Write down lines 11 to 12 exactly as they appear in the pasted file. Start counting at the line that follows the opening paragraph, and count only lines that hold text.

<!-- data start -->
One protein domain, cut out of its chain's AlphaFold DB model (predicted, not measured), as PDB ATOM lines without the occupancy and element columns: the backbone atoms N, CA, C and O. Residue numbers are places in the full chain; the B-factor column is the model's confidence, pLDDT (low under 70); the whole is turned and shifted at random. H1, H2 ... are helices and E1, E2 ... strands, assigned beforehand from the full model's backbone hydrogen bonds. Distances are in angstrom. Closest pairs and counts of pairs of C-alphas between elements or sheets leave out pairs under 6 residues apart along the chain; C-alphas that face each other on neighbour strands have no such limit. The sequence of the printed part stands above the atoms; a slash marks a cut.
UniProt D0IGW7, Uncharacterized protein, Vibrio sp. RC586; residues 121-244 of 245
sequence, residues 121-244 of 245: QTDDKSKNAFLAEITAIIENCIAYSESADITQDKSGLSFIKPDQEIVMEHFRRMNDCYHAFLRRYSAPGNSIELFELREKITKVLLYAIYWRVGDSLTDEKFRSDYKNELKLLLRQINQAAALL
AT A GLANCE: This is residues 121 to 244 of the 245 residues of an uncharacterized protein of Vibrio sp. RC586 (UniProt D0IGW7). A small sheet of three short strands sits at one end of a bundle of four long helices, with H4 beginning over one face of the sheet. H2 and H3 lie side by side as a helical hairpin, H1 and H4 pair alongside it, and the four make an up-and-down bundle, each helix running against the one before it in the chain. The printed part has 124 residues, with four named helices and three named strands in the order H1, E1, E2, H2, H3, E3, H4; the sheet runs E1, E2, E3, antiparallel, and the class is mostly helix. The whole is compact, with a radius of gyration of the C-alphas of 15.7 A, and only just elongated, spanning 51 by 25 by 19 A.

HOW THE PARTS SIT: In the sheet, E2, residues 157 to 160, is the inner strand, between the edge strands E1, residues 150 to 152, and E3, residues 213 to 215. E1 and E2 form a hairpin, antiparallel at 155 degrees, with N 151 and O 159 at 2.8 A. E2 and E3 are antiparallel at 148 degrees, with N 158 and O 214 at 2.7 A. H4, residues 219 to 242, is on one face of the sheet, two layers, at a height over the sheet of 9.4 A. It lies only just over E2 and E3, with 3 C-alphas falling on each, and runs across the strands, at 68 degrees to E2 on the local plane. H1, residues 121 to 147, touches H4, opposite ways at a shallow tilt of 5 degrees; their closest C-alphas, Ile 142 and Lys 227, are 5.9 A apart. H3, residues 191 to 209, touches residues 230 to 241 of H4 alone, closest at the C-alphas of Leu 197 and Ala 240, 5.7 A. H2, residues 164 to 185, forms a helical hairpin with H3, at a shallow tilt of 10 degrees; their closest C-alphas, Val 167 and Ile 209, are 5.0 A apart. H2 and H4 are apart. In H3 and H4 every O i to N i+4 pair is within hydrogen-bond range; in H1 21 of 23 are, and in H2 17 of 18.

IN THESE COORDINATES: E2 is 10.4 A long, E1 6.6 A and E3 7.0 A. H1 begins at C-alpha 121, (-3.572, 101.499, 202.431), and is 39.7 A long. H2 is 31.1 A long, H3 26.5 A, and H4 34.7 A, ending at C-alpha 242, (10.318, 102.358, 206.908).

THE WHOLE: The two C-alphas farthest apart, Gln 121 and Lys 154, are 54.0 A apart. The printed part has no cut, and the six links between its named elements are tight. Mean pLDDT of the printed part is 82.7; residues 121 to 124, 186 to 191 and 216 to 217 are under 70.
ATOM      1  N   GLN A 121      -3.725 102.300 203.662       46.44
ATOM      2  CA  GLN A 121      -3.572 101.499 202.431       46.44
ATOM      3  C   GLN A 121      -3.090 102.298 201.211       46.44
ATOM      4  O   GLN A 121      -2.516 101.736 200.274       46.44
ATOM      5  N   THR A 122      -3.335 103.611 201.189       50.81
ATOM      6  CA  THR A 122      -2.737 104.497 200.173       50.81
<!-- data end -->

ATOM      5  N   THR A 122      -3.335 103.611 201.189       50.81
ATOM      6  CA  THR A 122      -2.737 104.497 200.173       50.81